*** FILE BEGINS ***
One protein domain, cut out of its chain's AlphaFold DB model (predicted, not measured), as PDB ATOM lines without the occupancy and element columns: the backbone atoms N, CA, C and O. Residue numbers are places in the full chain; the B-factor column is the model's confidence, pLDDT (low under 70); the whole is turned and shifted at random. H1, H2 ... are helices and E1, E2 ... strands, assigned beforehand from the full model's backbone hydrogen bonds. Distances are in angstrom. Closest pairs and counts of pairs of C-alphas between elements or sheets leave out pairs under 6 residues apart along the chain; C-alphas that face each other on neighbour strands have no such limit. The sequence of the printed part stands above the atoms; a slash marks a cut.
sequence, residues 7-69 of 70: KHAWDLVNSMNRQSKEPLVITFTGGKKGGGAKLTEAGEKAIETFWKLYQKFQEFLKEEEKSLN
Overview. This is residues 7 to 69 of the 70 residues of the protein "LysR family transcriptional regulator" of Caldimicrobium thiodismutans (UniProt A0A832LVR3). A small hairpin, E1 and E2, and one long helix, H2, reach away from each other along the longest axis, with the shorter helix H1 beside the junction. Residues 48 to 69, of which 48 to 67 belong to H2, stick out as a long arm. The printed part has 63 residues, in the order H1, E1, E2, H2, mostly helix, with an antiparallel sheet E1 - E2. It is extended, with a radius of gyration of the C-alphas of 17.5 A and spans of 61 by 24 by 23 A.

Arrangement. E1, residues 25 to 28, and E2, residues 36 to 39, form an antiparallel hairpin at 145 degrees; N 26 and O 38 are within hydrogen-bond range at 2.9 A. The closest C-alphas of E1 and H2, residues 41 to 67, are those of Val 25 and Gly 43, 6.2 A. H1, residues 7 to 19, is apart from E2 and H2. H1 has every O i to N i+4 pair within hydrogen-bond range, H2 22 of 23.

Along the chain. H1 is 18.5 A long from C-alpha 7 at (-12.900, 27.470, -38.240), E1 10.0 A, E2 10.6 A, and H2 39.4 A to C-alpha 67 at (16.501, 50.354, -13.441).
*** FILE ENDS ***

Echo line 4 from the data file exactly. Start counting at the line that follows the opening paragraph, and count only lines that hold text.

Along the chain. H1 is 18.5 A long from C-alpha 7 at (-12.900, 27.470, -38.240), E1 10.0 A, E2 10.6 A, and H2 39.4 A to C-alpha 67 at (16.501, 50.354, -13.441).